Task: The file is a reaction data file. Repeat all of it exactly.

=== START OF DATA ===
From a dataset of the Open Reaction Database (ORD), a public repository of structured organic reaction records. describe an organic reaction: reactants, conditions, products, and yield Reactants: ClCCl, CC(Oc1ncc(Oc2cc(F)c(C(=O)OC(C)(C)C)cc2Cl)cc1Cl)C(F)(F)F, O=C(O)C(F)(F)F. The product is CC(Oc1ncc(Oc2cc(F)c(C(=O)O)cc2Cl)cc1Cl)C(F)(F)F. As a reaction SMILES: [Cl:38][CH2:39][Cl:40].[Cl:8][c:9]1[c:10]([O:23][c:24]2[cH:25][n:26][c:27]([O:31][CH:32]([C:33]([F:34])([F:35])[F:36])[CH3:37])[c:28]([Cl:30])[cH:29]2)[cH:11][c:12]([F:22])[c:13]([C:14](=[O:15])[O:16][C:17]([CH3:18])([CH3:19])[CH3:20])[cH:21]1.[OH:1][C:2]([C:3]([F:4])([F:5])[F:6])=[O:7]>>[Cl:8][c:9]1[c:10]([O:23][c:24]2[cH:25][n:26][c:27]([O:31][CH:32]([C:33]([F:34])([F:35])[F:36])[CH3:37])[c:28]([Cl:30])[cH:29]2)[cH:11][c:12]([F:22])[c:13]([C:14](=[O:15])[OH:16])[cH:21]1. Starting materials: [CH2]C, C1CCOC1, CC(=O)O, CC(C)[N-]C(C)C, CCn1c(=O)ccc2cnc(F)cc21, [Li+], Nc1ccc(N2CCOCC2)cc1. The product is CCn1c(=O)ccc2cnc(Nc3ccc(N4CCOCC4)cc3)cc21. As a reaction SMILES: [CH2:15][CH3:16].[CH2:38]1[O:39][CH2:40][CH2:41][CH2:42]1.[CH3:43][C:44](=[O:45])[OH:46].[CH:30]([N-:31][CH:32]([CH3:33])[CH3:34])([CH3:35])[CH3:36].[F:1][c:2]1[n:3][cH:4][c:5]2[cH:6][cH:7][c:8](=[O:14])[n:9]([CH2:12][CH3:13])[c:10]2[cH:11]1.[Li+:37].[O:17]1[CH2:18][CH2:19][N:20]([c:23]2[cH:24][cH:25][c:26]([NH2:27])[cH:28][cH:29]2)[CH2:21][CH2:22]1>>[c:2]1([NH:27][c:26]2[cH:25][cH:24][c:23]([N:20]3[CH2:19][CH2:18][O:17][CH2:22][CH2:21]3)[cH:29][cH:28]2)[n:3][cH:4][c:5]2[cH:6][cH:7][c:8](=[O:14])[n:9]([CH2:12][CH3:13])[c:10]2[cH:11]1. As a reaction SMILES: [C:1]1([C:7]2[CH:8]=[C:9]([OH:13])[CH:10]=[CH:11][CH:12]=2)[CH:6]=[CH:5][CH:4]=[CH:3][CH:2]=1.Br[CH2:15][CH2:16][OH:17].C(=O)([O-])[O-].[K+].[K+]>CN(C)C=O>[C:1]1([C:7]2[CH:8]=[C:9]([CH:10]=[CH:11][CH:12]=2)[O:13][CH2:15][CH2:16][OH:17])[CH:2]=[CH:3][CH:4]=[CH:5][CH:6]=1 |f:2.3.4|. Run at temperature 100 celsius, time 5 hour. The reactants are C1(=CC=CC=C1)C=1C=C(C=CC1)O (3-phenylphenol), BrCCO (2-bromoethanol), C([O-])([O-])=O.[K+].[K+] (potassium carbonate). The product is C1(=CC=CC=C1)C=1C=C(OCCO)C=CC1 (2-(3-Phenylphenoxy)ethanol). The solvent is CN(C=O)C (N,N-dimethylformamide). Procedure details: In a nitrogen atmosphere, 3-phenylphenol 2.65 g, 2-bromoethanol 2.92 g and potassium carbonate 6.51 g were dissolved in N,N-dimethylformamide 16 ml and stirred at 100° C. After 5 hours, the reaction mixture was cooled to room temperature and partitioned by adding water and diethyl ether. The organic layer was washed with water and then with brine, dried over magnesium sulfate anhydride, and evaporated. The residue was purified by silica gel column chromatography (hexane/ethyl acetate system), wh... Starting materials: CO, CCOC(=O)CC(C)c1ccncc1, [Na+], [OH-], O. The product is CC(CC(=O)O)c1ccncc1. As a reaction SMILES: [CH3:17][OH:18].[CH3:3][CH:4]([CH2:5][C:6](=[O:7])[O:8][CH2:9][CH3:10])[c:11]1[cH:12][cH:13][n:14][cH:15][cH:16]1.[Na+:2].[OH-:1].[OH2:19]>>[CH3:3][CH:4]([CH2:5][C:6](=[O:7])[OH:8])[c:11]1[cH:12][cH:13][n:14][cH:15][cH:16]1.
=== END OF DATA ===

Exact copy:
From a dataset of the Open Reaction Database (ORD), a public repository of structured organic reaction records. describe an organic reaction: reactants, conditions, products, and yield Reactants: ClCCl, CC(Oc1ncc(Oc2cc(F)c(C(=O)OC(C)(C)C)cc2Cl)cc1Cl)C(F)(F)F, O=C(O)C(F)(F)F. The product is CC(Oc1ncc(Oc2cc(F)c(C(=O)O)cc2Cl)cc1Cl)C(F)(F)F. As a reaction SMILES: [Cl:38][CH2:39][Cl:40].[Cl:8][c:9]1[c:10]([O:23][c:24]2[cH:25][n:26][c:27]([O:31][CH:32]([C:33]([F:34])([F:35])[F:36])[CH3:37])[c:28]([Cl:30])[cH:29]2)[cH:11][c:12]([F:22])[c:13]([C:14](=[O:15])[O:16][C:17]([CH3:18])([CH3:19])[CH3:20])[cH:21]1.[OH:1][C:2]([C:3]([F:4])([F:5])[F:6])=[O:7]>>[Cl:8][c:9]1[c:10]([O:23][c:24]2[cH:25][n:26][c:27]([O:31][CH:32]([C:33]([F:34])([F:35])[F:36])[CH3:37])[c:28]([Cl:30])[cH:29]2)[cH:11][c:12]([F:22])[c:13]([C:14](=[O:15])[OH:16])[cH:21]1. Starting materials: [CH2]C, C1CCOC1, CC(=O)O, CC(C)[N-]C(C)C, CCn1c(=O)ccc2cnc(F)cc21, [Li+], Nc1ccc(N2CCOCC2)cc1. The product is CCn1c(=O)ccc2cnc(Nc3ccc(N4CCOCC4)cc3)cc21. As a reaction SMILES: [CH2:15][CH3:16].[CH2:38]1[O:39][CH2:40][CH2:41][CH2:42]1.[CH3:43][C:44](=[O:45])[OH:46].[CH:30]([N-:31][CH:32]([CH3:33])[CH3:34])([CH3:35])[CH3:36].[F:1][c:2]1[n:3][cH:4][c:5]2[cH:6][cH:7][c:8](=[O:14])[n:9]([CH2:12][CH3:13])[c:10]2[cH:11]1.[Li+:37].[O:17]1[CH2:18][CH2:19][N:20]([c:23]2[cH:24][cH:25][c:26]([NH2:27])[cH:28][cH:29]2)[CH2:21][CH2:22]1>>[c:2]1([NH:27][c:26]2[cH:25][cH:24][c:23]([N:20]3[CH2:19][CH2:18][O:17][CH2:22][CH2:21]3)[cH:29][cH:28]2)[n:3][cH:4][c:5]2[cH:6][cH:7][c:8](=[O:14])[n:9]([CH2:12][CH3:13])[c:10]2[cH:11]1. As a reaction SMILES: [C:1]1([C:7]2[CH:8]=[C:9]([OH:13])[CH:10]=[CH:11][CH:12]=2)[CH:6]=[CH:5][CH:4]=[CH:3][CH:2]=1.Br[CH2:15][CH2:16][OH:17].C(=O)([O-])[O-].[K+].[K+]>CN(C)C=O>[C:1]1([C:7]2[CH:8]=[C:9]([CH:10]=[CH:11][CH:12]=2)[O:13][CH2:15][CH2:16][OH:17])[CH:2]=[CH:3][CH:4]=[CH:5][CH:6]=1 |f:2.3.4|. Run at temperature 100 celsius, time 5 hour. The reactants are C1(=CC=CC=C1)C=1C=C(C=CC1)O (3-phenylphenol), BrCCO (2-bromoethanol), C([O-])([O-])=O.[K+].[K+] (potassium carbonate). The product is C1(=CC=CC=C1)C=1C=C(OCCO)C=CC1 (2-(3-Phenylphenoxy)ethanol). The solvent is CN(C=O)C (N,N-dimethylformamide). Procedure details: In a nitrogen atmosphere, 3-phenylphenol 2.65 g, 2-bromoethanol 2.92 g and potassium carbonate 6.51 g were dissolved in N,N-dimethylformamide 16 ml and stirred at 100° C. After 5 hours, the reaction mixture was cooled to room temperature and partitioned by adding water and diethyl ether. The organic layer was washed with water and then with brine, dried over magnesium sulfate anhydride, and evaporated. The residue was purified by silica gel column chromatography (hexane/ethyl acetate system), wh... Starting materials: CO, CCOC(=O)CC(C)c1ccncc1, [Na+], [OH-], O. The product is CC(CC(=O)O)c1ccncc1. As a reaction SMILES: [CH3:17][OH:18].[CH3:3][CH:4]([CH2:5][C:6](=[O:7])[O:8][CH2:9][CH3:10])[c:11]1[cH:12][cH:13][n:14][cH:15][cH:16]1.[Na+:2].[OH-:1].[OH2:19]>>[CH3:3][CH:4]([CH2:5][C:6](=[O:7])[OH:8])[c:11]1[cH:12][cH:13][n:14][cH:15][cH:16]1.